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Suffrage -- Silent Sentinel pin

In Fine Jewelry > Brooches > Show & Tell and Politics > Protest Movements > Show & Tell.
kiwipaul's loves164 of 328Trifari bracelet emulating Van Cleef & ArpelsArts and Crafts amethyst and sterling ring, part 2 after kyratisation.
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    Posted 5 years ago

    (103 items)

    Such a small silver pin for such a powerful movement! A sterling silver pin shaped like the banners carried by members of the National Woman’s Party (NWP) who picketed the White House starting in January 1917 until August 1920, when the 19th Amendment was ratified. Measurements, including the staff: 1 1/2" long x 1/2" wide. Engraved on the front, "Without Extinction is Liberty." The reverse is engraved, "For service in the cause of the freedom of women Presented by the National Woman’s Party." About 150 to 200 pins were given to the women who were the “Silent Sentinels” picketing the White House in 1917. Only five of the pins are known to exist today.

    The phrase "Without Extinction is Liberty" is drawn from a Walt Whitman poem, "By Blue Ontario’s Shore". (In addition, these were the last words spoken by Inez Mulholland, a well-known suffragist, who, despite being extremely ill, carried on with her suffrage activities and died as a result.)

    "Without extinction is Liberty, without retrograde is Equality,
    They live in the feelings of young men and the best women,
    (Not for nothing have the indomitable heads of the earth been
    always ready to fall for Liberty.)"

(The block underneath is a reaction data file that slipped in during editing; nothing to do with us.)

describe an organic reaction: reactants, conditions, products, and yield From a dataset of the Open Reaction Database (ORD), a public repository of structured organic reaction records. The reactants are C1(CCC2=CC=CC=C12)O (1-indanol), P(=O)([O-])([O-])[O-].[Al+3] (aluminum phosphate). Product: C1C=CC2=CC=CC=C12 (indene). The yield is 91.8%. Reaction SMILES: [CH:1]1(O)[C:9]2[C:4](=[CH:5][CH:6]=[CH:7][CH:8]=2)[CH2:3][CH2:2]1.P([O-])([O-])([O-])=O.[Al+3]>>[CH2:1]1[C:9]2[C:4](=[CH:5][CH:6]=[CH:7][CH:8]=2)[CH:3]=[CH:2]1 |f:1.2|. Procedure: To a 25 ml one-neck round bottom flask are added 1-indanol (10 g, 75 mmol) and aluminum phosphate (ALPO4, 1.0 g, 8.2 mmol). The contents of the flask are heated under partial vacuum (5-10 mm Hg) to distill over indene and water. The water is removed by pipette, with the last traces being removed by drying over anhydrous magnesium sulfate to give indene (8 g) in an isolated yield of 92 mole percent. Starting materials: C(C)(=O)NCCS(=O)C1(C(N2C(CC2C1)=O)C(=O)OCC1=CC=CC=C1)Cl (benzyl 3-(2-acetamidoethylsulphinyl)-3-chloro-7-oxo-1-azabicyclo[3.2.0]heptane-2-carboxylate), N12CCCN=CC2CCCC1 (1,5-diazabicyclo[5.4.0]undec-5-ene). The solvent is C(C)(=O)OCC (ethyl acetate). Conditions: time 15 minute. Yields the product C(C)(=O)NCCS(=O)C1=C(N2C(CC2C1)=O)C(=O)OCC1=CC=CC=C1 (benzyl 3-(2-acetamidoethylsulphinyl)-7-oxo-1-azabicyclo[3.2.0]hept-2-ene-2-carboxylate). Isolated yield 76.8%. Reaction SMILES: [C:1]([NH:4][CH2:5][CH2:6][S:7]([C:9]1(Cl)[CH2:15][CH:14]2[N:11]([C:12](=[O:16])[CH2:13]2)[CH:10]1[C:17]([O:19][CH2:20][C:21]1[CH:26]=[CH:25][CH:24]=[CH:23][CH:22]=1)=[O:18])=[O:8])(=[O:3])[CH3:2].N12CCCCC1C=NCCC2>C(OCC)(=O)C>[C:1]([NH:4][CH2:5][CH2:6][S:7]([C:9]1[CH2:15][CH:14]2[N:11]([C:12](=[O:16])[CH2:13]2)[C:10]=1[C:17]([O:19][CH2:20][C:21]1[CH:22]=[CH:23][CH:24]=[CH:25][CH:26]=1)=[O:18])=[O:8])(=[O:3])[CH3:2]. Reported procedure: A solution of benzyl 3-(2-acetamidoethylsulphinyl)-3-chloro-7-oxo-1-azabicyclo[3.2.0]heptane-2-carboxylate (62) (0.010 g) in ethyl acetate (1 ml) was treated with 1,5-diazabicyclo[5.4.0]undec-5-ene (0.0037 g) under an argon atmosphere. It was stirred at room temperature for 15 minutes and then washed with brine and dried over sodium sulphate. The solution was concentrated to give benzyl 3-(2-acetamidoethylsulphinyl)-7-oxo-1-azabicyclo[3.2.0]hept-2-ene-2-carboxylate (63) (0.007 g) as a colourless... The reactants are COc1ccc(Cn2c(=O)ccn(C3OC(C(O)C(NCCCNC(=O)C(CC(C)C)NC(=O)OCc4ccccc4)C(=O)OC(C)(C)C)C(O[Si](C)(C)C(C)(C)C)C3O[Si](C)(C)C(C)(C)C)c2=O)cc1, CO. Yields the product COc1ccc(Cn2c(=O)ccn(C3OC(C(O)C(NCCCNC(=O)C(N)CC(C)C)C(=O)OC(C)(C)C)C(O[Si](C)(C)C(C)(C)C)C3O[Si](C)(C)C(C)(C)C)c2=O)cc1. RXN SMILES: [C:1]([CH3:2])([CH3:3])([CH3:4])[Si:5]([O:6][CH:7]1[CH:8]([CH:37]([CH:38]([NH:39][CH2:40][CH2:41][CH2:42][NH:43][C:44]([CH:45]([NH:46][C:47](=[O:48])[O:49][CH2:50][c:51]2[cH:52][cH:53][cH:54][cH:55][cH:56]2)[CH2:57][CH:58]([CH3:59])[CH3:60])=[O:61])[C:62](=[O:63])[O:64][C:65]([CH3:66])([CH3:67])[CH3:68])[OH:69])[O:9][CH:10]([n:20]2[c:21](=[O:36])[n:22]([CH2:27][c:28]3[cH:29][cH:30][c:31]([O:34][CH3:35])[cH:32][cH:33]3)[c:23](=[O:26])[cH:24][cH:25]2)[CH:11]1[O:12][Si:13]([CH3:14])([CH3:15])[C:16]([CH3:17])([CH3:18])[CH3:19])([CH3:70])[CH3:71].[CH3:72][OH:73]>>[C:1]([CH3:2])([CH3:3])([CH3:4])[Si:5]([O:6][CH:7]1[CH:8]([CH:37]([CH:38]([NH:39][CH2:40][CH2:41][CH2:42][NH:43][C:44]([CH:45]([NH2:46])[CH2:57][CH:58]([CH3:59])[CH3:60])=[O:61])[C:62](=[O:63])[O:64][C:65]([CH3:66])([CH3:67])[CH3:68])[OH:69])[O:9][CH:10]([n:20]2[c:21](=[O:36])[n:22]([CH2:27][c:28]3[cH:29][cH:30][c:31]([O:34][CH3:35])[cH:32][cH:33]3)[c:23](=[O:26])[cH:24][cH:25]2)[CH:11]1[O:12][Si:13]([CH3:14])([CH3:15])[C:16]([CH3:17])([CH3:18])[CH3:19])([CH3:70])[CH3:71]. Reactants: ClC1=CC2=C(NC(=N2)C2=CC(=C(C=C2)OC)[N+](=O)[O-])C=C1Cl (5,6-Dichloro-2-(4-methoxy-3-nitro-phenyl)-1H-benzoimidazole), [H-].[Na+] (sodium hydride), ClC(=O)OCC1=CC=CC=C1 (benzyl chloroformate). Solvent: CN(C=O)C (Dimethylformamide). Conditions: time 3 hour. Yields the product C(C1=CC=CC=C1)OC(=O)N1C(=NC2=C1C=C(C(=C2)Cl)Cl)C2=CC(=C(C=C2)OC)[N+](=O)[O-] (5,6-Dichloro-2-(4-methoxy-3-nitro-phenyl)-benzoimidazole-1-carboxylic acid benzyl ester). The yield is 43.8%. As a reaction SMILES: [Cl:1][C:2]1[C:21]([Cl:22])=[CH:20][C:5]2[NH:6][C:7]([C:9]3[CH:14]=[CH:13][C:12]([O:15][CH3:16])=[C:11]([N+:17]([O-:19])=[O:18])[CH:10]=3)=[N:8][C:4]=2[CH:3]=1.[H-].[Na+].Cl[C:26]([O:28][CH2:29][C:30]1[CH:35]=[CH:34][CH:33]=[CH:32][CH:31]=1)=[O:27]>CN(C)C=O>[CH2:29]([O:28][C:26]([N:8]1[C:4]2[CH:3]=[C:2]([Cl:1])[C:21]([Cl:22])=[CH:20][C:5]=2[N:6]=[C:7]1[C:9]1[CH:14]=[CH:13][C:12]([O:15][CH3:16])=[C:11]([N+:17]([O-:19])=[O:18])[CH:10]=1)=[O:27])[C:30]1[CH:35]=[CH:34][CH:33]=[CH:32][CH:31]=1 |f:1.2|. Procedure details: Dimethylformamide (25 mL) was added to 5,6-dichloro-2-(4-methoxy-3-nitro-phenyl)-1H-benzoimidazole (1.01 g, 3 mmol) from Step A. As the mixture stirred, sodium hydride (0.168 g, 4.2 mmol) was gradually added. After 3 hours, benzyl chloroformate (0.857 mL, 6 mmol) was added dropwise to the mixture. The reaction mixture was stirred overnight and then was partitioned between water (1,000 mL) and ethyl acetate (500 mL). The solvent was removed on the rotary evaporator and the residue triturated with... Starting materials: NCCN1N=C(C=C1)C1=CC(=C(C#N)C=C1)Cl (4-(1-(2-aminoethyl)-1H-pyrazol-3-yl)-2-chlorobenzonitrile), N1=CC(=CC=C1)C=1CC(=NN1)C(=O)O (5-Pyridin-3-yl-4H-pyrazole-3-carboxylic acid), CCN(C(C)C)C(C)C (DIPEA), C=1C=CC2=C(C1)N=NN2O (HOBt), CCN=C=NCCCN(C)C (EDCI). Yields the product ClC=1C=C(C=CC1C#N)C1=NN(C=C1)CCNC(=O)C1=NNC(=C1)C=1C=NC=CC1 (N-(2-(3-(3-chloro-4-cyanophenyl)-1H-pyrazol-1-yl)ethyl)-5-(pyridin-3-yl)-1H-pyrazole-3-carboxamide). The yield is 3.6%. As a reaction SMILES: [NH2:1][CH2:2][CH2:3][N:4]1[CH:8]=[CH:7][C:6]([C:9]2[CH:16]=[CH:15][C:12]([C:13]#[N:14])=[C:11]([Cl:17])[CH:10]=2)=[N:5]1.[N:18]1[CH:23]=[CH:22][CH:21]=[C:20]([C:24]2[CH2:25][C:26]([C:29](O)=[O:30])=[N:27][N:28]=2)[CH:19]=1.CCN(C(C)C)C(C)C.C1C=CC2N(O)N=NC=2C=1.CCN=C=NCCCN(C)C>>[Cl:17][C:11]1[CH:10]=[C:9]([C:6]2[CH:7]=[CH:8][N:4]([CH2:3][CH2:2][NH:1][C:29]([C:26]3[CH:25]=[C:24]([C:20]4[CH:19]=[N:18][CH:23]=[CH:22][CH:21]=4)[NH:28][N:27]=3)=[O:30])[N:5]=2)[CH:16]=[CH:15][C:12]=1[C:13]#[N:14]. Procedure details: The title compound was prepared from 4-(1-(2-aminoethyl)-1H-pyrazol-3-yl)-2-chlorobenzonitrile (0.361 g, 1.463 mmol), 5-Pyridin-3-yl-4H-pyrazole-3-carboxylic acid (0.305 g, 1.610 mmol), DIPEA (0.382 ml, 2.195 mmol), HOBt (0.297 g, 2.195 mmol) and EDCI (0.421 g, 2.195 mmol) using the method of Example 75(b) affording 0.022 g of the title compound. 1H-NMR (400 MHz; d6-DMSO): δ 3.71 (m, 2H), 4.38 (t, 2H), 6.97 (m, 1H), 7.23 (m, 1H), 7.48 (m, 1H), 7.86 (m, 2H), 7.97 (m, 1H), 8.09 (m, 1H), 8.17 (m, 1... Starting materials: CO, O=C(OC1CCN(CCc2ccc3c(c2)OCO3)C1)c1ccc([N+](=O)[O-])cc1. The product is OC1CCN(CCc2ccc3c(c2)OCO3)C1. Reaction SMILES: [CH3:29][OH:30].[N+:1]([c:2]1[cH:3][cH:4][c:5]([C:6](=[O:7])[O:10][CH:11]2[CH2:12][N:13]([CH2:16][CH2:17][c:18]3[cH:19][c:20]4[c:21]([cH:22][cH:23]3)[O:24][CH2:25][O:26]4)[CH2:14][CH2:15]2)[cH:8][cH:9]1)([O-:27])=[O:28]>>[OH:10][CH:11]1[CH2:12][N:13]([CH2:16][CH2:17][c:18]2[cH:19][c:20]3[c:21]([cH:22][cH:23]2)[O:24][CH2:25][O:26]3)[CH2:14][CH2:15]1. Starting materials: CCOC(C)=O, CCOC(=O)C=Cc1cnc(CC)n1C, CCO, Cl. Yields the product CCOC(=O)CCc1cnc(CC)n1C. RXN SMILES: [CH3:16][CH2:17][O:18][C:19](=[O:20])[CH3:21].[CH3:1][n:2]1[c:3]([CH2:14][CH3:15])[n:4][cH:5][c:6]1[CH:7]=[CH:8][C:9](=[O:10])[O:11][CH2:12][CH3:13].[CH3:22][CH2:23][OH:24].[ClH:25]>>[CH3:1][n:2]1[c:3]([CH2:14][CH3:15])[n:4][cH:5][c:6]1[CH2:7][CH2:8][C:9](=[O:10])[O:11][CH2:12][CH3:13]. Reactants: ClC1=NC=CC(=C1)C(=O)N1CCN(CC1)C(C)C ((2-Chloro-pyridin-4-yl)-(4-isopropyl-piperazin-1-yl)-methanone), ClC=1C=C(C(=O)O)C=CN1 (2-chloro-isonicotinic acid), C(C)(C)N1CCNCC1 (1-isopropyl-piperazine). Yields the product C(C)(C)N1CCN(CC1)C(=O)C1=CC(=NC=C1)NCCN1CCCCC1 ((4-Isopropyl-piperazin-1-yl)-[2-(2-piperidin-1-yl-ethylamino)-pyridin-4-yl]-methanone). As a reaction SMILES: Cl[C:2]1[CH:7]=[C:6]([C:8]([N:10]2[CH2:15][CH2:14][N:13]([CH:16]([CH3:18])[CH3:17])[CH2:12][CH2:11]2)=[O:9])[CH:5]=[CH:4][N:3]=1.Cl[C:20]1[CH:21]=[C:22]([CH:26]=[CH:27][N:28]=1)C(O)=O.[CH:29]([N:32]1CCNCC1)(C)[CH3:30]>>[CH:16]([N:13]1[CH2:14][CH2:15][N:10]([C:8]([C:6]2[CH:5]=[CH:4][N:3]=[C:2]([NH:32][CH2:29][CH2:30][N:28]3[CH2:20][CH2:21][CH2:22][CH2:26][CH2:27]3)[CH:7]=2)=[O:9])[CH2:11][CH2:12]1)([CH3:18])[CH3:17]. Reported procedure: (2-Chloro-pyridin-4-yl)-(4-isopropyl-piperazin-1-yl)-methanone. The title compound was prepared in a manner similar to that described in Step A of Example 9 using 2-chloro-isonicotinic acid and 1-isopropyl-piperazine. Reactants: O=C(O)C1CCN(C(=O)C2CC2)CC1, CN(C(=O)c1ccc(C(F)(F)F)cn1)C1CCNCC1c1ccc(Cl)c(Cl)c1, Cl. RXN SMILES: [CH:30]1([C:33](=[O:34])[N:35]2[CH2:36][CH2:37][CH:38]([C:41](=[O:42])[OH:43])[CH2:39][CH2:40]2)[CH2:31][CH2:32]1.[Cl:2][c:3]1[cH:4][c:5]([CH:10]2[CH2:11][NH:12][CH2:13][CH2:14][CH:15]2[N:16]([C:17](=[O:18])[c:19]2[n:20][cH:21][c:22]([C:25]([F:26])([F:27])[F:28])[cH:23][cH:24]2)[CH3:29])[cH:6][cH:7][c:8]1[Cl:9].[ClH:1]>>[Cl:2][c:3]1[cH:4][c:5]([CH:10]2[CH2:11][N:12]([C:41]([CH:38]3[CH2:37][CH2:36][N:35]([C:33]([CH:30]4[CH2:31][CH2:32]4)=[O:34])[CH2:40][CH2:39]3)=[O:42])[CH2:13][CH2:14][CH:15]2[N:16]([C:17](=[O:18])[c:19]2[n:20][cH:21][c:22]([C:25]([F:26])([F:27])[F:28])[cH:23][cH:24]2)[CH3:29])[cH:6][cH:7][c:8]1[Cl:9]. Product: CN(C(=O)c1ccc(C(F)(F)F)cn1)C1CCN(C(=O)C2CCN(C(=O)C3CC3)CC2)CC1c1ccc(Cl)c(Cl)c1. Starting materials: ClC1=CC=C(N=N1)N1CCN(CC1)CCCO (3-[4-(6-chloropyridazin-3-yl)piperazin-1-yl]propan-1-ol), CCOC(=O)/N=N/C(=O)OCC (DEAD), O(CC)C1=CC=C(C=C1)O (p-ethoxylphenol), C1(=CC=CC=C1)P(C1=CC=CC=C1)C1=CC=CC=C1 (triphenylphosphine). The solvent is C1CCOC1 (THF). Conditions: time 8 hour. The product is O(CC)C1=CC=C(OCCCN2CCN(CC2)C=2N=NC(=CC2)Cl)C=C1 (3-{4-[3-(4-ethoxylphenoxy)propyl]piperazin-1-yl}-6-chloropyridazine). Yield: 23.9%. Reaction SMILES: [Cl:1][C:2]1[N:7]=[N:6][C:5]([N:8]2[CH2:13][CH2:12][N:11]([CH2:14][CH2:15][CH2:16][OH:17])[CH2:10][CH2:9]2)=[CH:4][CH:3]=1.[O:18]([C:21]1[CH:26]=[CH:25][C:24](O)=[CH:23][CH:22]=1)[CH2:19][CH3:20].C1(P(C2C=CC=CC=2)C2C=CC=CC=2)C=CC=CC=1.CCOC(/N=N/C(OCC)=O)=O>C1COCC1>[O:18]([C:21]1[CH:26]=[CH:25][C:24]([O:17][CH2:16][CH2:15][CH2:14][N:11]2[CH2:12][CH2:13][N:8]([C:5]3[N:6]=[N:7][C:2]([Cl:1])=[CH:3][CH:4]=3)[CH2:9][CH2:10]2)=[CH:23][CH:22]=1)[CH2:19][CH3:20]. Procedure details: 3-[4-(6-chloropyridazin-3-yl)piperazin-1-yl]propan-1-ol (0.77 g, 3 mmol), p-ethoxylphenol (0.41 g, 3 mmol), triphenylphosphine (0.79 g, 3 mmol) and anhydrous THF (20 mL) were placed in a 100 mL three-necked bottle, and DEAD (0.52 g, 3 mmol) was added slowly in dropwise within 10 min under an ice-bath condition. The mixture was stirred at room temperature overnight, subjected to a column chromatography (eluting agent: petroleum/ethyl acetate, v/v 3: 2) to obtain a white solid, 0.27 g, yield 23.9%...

A long description of the Silent Sentinels and the final decision to give women the vote is below.

    From a variety of sources including the American Museum of National History and Wikipedia: <>

    In January 1917, discouraged by President Wilson’s continued opposition to the suffrage amendment, Alice Paul, the leader of the National Woman’s Party (NWP) posted pickets at the White House gates—the first people to ever picket the White House. These “silent sentinels” stayed on duty in all weather and in the face of threats, taunts, and physical violence. Using their banners and their quiet courage they asked, "Mr. President How Long Must Women Wait for their Liberty?" and "Mr. President What Will you do for Woman Suffrage?"

    Hoping to provoke a response, the language on the banners became more inflammatory. They used the president’s own words against him and pointed out the hypocrisy of his leading the country into the First World War to defend freedom while denying it to the women of his own country. Crowds who believed the pickets’ activities were disloyal in a time of war attacked the suffragists and destroyed their banners.

    In July the police began arresting the pickets for "obstruction of traffic." When they refused to pay fines they were imprisoned in the Occoquan Workhouse. After three days of degrading treatment, President Wilson pardoned the women. At first they refused to be pardoned because they were innocent and had nothing to be pardoned for, but they were eventually forced out of the prison. After a heated debate, the House of Representatives created a committee to deal with women's suffrage in September 1917. Massachusetts Representative Joseph Walsh opposed the creation of the committee, thinking the House was yielding to "the nagging of iron-jawed angels." He referred to the Silent Sentinels as "bewildered, deluded creatures with short skirts and short hair.

    The pickets continued despite the risk and more arrests were made, with longer jail sentences. Alice Paul was arrested on October 20, 1917, while she carried a banner that quoted Wilson: "The time has come to conquer or submit, for us there can be but one choice. We have made it." She was sentenced to seven months in prison. After 2 weeks of solitary confinement, Paul went on a hunger strike and the other women joined her. In response to the hunger strike the prison doctors force fed the women by putting tubes down their throats.